I mean, how fraking hard would it be for them, when they have intiated a law suit, to consent to a telephone call in an attempt to settle the case.

Yes, I know, deadbeats should have to pay their debts. I am all for that.

Yes, I understand that Federal laws have been enacted which can result in liability to them if they act improperly with a consumer. Those are some good rules put in place to prevent abuses that were, and in some cases, occur by debt collection agencies.

But why must I, having identified myself politely as opposing counsel in the case, write a letter begging them to deign to talk to me on the phone?

I did want to just work out a settlement with them. Now, I'm thinking go with my original instinct and file the summary judgment and see how they like that.

But like I said earlier, in my opinion, attorneys who are debt collectors are scum. If one would like to prove my opinion wrong, please do.

Tuesday, December 18, 2007

My Thoughts On The Mitchell Report and the Hall of Fame

So I have had a few days to think about the implications of the Mitchell Report.

A few things have to be accepted if you accept that Mitchell is correct. First, banned substance usage in Major League Baseball was widespread. Some of the best players, and some of the not so great, of the 1990s and early 2000s are implicated in the report. If anything, I would not be surprised to learn that more players were involved for the simple reason that the Major League Baseball Players Association was telling the players not to participate in the investigation.

Second, this was not something where there were a few "bad apples" who were participating in it. The management of the teams, as well as Major League Baseball, were turning a deliberate blind eye to what was happening. As long as McGwire, Sosa, and Bonds were hitting the balls out of the park, no one wanted to look too closely at how they were able to do it. The same with Roger Clemens and Andy Petite racking up World Series victories and Cy Young Awards while pitching for the Yankees.

So with all that out there, lots of people are mumbling about not letting many of these people into the Hall of Fame, about tagging records with asterisks, and possibly other things. To me, this seems wrong. Because it seems that their usage was so prevalent that the argument that there was an imbalance in the playing field seems to fail because it appears that to get on the field you had to be doped up in the first place.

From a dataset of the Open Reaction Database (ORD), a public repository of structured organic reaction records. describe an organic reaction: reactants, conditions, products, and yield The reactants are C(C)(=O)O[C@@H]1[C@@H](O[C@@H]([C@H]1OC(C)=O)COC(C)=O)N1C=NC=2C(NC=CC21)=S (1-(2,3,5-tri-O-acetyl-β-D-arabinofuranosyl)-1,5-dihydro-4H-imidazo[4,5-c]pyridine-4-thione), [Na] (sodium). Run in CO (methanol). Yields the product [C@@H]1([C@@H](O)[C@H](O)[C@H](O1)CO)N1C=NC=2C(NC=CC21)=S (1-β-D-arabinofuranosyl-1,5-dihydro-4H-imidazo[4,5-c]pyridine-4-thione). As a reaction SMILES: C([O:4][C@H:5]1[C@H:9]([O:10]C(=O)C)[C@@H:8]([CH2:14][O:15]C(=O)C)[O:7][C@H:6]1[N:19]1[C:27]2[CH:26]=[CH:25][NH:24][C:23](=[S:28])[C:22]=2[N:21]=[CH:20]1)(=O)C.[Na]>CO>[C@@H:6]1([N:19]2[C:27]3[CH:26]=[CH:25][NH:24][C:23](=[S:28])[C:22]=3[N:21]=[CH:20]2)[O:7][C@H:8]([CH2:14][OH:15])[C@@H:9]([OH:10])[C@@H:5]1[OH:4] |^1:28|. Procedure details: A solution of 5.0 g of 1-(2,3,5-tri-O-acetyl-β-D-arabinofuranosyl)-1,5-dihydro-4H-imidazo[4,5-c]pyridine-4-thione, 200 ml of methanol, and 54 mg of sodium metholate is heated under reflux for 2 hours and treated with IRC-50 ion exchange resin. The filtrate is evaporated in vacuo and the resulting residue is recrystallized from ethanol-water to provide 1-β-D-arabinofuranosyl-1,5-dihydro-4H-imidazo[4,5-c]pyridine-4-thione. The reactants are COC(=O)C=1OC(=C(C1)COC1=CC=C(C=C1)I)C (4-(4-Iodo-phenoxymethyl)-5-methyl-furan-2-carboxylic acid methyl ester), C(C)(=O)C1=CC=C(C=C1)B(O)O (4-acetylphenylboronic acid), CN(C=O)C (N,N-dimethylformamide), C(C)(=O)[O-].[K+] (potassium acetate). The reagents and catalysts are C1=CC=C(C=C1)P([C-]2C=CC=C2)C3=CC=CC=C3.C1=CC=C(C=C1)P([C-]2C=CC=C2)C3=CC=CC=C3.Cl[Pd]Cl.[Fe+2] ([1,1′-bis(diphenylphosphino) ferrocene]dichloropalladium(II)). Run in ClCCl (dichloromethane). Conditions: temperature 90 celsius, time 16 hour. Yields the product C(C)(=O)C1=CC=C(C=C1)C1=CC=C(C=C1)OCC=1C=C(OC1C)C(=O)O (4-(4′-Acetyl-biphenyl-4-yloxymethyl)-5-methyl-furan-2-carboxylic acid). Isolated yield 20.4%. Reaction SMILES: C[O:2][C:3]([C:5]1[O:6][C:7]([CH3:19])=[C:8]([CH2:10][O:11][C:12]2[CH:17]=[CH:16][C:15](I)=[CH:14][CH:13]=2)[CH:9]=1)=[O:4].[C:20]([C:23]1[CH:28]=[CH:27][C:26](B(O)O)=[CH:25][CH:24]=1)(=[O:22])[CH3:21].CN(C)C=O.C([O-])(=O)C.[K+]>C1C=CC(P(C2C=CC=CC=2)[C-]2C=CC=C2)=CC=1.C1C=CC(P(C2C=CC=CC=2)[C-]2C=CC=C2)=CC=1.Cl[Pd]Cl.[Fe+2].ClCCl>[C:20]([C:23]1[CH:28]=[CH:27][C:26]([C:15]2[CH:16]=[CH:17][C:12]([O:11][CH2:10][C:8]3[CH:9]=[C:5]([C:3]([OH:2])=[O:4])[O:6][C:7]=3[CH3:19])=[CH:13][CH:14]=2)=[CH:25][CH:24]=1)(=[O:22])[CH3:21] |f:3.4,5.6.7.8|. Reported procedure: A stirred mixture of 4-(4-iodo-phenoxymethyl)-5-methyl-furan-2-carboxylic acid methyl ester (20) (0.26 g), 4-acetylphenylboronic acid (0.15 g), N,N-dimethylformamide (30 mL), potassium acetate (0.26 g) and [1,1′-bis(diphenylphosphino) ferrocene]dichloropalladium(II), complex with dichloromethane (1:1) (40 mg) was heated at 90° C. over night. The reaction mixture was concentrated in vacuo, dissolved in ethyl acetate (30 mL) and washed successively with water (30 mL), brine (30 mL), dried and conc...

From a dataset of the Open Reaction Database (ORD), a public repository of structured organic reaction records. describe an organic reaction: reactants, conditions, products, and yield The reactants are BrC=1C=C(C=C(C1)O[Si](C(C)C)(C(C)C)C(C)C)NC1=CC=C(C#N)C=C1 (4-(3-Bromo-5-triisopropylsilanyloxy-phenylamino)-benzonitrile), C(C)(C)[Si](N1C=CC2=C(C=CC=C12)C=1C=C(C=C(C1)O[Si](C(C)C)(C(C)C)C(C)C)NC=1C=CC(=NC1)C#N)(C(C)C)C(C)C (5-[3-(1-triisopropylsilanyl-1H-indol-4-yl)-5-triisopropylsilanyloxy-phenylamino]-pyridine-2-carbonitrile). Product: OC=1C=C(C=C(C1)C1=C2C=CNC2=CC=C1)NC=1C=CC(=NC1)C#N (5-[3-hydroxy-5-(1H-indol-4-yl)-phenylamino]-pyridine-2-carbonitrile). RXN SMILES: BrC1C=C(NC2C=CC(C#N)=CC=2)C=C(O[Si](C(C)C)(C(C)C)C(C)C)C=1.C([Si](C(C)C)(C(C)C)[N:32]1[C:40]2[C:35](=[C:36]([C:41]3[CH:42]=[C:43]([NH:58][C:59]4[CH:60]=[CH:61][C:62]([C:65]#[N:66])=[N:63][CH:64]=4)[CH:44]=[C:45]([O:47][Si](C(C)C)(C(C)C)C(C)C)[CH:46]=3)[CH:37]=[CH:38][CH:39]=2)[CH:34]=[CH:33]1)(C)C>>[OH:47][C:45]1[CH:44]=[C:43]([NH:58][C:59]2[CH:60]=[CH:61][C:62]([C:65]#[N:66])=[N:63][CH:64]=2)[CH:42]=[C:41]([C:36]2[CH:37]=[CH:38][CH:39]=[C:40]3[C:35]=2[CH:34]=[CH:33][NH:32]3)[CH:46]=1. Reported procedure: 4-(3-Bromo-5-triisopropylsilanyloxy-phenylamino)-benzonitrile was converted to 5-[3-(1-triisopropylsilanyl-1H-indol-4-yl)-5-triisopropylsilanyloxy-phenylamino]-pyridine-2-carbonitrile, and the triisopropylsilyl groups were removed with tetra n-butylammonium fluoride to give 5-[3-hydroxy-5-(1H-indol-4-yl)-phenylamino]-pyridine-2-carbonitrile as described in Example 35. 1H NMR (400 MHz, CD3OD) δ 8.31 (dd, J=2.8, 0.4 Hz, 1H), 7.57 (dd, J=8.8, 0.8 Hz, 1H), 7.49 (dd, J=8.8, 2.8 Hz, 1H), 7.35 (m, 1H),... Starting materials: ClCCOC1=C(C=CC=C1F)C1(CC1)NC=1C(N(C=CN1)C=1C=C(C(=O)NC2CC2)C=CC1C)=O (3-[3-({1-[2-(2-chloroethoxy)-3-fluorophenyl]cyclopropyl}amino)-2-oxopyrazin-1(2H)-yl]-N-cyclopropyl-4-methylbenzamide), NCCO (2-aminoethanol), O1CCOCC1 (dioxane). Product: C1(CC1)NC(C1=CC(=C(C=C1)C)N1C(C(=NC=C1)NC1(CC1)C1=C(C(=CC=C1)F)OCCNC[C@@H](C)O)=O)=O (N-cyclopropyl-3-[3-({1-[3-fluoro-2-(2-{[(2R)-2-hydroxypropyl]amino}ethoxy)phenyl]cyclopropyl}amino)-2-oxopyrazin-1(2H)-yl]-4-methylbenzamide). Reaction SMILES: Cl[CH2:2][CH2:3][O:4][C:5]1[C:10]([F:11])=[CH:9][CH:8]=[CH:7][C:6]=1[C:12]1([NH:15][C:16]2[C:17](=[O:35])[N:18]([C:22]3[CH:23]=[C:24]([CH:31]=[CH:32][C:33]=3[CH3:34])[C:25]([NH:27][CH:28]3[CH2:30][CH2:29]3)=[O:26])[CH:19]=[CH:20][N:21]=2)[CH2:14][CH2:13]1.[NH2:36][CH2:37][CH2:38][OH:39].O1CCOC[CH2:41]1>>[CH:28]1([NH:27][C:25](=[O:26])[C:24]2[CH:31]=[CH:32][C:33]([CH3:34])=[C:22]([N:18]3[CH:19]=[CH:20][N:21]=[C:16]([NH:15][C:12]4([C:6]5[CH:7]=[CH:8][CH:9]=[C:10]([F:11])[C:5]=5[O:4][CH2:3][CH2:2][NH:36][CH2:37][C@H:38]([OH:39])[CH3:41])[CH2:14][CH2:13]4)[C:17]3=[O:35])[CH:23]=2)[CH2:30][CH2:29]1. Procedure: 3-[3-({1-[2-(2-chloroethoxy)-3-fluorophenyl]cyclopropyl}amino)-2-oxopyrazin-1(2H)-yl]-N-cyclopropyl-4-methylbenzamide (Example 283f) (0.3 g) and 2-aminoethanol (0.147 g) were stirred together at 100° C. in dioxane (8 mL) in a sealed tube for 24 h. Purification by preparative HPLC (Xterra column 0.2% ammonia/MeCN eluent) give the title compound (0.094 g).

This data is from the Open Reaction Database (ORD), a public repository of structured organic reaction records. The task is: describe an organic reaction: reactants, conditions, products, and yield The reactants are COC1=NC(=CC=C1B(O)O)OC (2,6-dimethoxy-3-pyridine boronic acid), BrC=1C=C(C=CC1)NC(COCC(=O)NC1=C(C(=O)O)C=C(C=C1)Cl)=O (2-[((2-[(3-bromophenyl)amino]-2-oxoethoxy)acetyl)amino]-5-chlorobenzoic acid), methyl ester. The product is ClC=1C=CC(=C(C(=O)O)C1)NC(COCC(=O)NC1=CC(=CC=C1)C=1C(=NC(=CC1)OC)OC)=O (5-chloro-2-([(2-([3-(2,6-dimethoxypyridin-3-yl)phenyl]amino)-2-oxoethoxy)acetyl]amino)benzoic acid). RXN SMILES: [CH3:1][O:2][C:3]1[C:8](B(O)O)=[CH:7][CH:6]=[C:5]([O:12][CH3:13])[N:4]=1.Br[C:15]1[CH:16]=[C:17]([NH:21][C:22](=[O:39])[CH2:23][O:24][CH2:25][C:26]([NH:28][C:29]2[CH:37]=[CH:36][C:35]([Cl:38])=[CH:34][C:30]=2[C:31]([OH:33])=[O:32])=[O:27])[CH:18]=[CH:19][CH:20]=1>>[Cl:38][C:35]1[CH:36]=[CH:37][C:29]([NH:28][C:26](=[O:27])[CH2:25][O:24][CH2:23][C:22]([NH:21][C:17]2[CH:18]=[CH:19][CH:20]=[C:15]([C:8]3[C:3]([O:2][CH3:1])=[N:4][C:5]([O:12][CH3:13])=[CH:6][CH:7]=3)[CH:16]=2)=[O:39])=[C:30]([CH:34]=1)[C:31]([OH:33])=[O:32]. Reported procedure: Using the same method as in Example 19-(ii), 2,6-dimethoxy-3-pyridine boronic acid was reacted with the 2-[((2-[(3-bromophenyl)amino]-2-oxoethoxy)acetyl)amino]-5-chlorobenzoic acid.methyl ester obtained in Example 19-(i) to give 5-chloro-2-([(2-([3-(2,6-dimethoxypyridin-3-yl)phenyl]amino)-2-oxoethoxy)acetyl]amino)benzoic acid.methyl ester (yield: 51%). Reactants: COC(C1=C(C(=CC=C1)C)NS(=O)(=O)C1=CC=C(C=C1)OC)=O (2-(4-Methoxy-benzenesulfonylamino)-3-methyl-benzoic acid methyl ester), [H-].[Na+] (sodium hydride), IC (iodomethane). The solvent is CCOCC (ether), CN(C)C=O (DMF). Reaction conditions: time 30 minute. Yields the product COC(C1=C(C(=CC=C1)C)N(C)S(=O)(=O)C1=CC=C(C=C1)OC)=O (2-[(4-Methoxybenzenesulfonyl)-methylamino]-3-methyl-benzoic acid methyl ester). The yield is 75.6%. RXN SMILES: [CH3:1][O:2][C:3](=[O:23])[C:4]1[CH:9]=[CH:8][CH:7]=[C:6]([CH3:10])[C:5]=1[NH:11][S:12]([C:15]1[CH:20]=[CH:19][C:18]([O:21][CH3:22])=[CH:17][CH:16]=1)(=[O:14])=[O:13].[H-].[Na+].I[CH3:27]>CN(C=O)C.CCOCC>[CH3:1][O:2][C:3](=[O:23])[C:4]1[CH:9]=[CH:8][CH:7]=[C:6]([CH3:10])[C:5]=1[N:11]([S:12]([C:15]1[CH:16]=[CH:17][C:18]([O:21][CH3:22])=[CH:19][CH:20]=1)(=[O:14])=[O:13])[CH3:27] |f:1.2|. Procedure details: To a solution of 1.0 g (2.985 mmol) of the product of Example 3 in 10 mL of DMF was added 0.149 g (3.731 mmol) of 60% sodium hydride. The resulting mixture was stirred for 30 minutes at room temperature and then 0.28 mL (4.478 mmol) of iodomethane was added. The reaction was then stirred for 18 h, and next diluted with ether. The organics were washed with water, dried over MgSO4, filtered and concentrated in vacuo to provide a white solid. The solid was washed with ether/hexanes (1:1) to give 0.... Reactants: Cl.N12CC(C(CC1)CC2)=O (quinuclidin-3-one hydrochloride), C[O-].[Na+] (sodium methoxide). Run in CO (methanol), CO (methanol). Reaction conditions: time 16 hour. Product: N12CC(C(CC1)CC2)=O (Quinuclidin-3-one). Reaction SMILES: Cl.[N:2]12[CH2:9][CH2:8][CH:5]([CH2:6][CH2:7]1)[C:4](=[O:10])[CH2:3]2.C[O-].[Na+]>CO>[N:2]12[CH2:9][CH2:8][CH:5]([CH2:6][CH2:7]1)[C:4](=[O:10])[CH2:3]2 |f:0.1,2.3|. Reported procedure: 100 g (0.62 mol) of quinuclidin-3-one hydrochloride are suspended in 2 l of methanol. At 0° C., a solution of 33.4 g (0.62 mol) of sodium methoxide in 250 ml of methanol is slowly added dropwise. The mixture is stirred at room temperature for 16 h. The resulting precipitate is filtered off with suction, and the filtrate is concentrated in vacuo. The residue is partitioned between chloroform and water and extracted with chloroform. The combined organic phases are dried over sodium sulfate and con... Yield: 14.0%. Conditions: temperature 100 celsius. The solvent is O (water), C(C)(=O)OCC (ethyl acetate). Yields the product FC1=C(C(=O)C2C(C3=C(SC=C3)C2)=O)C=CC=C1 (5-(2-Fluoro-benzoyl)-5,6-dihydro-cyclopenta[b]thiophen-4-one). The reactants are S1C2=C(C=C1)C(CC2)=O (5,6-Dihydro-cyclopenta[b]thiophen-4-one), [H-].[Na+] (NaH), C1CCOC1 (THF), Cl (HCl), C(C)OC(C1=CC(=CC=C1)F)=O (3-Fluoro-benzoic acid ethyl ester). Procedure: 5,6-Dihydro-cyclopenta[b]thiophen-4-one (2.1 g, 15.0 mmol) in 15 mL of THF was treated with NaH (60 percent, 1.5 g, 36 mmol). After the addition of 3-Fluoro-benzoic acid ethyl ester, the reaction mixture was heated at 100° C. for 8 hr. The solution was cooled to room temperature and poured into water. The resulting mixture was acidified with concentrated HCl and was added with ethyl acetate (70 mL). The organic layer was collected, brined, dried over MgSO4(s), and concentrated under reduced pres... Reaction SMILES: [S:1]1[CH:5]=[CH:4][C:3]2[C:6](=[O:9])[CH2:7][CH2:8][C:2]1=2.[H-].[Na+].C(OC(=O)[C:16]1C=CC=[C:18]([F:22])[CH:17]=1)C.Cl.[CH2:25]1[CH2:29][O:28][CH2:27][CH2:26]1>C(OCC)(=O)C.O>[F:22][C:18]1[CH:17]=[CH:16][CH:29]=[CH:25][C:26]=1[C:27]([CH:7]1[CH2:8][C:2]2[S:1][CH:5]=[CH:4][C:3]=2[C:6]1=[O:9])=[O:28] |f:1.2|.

This is what I think should be done: let the records stand, let those who offended go in to the Hall of Fame on the merits of their career (even with the use of performance enhancing drugs) but include on their plaque their offenses (or alleged ones).

The new regime in baseball should mandate random tests and an actual penalty for first time offenders (as opposed to a warning) and much more severe penalty (say a 60 game suspension), with a third offense getting a year and a half suspension and the team is allowed to void the contract. Now, if the team allows it to continue, say by hiring now peddlers of the illicit substances, they too should be penalized. A first time offense costs the team a first round draft pick. A second reduces the amount that it takes in as part of revenue sharing (or has to contribute more).

Of course, that would require the Commissioner of Baseball to be an actual commissioner for baseball as opposed to a member of the owners. Almost makes me wish for Judge Landis to come back from the dead.

Although if he did, he would not be nearly as lenient as anything I have heard.

Wednesday, December 12, 2007

Oh The Irony...

Some readers may have heard, but others may have not, about the little trial that is going on down in Texas. In the 226th Judicial District, Mary Roberts and her husband Ted Roberts, have been standing trial for multiple counts of felony theft. In March, her husband, Ted, was convicted on three counts of theft. Yesterday, the jury apparently found for the prosecution and convicted Mary of five counts of theft.

The thefts alleged stemmed from Mary cheating on her husband. Her husband, like any good red-blooded man, was not going to stand for being cheated on by his wife, whom he presumably loves. However, instead of the time honored beat-down or perhaps, in view of Texas' liberal gun policy, shooting them, he fell back on what he knew.

You see, Ted and Mary, are both attorneys. So Ted, as soon as he found out about the affairs, sent demand letters to his wife's paramours threatening them with lawsuits for emotional distress caused by their actions (Texas apparently abolished the alienation of affection statute back in 1997).

Now, Ted's actions are in a bit of a gray area, in my opinion. If he intended to go through with the suits, then it may be that the prosecution got it wrong. Otherwise, it would seem that lawyers sending off demand letters in any case where they represent clients on contracts or in personal injury accidents could end up facing theft charges. To me, it seems there is an inconsistency in this, unless they showed that there was some plan whereby Mary would sleep with the men with Ted's knowledge so that he could pounce on them.

A few asides... Apparently the prosecutor charged them with blackmail, but failed to secure convinctions on those charges. Mr. Robert's appeal is currently pending. And finally, it should be noted that Mrs. Robert's practice areas included "ethics-Legal malpractice". Perhaps Mr. Roberts should have run the scheme by her first...